Bangladesh is one of the world's most densely populated countries, with around 157 million inhabitants. In 2013 the GDP was around 150 billion USD with an estimated annual growth of 6.0%. In that same year, the Government debt amounted to almost 19% of the GDP. In 2011 it had an unemployment rate of about 5% and in 2010 31.5% of the population fell below the national poverty line, with almost half the population living on less than one dollar per day.

Bangladesh’s tax performance is still unsatisfactory, especially when compared to other countries at a similar stage of economic development. The tax-to-GDP ratio is estimated to be between 8.7% in 2011 and 11.6% in 2013-2014. Over 55% of its total revenue comes from indirect taxes, which is considered high.
Tax policy in Bangladesh should benefit everyone. In practice, however, tax policy, especially indirect tax, does not favor the poor and is not transparent, accountable and progressive. 1% of the population controls 90% of private properties but only contribute 26% to the total tax base. The poorest represent 10% of the population and contribute 74% of the indirect taxes.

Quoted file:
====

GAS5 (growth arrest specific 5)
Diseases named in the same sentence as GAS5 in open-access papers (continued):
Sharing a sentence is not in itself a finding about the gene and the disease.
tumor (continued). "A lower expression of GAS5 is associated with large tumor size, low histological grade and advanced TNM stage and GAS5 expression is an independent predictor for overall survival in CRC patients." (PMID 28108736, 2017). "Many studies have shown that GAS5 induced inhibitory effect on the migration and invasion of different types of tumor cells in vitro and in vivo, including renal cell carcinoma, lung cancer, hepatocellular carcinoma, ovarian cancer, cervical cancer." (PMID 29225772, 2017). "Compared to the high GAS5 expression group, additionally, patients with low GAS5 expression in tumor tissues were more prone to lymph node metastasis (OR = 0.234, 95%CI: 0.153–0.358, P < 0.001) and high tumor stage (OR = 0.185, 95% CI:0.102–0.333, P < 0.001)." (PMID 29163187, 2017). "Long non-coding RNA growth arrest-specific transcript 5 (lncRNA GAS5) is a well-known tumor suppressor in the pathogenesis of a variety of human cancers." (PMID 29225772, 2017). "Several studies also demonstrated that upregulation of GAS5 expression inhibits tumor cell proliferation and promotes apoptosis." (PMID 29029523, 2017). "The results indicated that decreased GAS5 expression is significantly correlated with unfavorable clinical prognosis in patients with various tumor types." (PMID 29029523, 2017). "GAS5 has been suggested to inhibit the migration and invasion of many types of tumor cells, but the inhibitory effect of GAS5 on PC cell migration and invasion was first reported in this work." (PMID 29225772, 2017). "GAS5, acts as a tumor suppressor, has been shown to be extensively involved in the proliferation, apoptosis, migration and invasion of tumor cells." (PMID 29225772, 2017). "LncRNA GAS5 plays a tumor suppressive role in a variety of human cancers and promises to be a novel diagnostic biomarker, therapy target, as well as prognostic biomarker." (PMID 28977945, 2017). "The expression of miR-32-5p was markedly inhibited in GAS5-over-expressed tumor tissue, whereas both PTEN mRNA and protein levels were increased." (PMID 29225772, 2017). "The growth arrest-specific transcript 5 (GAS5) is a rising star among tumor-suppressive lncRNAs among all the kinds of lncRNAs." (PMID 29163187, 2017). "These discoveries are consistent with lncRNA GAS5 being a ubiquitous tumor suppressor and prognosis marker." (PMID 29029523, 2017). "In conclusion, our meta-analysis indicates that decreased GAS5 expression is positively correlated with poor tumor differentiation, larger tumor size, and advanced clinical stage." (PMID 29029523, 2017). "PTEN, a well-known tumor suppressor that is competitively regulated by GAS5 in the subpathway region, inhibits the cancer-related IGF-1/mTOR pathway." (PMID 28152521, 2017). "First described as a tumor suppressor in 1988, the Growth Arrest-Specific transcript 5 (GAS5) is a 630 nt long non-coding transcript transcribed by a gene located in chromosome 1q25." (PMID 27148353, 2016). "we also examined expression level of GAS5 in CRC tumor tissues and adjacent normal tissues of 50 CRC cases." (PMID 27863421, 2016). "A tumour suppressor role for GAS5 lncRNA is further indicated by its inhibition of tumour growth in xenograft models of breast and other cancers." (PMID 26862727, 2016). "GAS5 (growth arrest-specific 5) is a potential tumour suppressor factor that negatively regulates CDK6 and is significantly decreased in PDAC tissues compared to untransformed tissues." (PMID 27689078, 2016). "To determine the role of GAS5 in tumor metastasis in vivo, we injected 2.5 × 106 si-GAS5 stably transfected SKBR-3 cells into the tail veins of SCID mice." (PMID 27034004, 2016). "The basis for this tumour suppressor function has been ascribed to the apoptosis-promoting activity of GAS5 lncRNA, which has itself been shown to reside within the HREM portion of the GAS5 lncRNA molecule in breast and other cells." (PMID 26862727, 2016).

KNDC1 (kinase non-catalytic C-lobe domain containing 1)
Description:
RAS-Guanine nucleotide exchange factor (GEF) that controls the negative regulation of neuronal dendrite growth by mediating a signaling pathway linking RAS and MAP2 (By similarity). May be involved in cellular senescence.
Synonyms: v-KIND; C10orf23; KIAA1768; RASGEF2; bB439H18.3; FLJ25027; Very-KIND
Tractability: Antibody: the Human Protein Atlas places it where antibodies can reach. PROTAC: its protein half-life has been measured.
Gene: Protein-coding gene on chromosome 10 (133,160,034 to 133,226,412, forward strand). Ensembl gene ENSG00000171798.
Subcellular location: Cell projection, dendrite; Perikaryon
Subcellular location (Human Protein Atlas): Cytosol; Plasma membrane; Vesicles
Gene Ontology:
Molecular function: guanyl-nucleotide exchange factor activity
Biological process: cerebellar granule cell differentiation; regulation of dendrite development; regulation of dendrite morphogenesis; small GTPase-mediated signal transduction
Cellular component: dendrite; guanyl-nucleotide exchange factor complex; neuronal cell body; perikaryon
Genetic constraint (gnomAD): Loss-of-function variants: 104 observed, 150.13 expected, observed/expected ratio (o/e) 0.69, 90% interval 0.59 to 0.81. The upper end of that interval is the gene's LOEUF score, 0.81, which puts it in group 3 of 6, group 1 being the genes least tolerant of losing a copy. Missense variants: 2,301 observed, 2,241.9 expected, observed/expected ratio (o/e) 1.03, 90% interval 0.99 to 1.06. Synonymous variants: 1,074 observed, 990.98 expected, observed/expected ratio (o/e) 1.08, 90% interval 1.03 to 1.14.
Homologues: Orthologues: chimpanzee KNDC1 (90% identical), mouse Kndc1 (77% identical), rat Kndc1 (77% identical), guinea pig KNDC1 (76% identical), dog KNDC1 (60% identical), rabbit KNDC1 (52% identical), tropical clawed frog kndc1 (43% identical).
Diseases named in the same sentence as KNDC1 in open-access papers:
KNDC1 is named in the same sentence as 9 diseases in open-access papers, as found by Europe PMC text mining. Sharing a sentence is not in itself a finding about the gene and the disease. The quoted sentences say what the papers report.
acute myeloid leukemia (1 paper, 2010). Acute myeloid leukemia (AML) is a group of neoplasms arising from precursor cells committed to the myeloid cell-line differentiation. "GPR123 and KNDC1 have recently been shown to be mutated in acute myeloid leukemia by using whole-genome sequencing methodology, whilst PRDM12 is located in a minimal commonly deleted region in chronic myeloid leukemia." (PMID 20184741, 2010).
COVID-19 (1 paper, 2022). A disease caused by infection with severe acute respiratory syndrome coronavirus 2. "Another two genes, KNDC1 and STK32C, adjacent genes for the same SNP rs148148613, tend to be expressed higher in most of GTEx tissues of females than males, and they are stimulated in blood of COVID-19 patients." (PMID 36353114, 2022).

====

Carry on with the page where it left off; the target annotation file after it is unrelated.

The tax system is also centralized at the national level, with local and regional elected bodies having no involvement in the development and implementation of the tax system. Currently there is no combined civil society voice for an accountable and equitable tax policy and fight against tax corruption.
Based on in-country research and field work, the Bangladesh CRAFT team concludes that the main bottle necks currently are poor tax administration, outdated tax policy and weak tax practices.
The year 2013 was marked by a major positive change in the tax policies, reflected in the introduction of a “people friendly tax policy” implemented by the national government. Sushasoner Jonny Procharavizan (Campaign for Good Governance – SUPRO), the lead organization in Bangladesh, is involved in the further development of this policy.

Fair Tax Monitor

The FTM allows for a comparison of tax policies and practices in different countries, using a standardized methodology and unified research approach thanks to jointly developed common research framework. Click here to see how Bangladesh did in the Fair Tax Monitor 2016.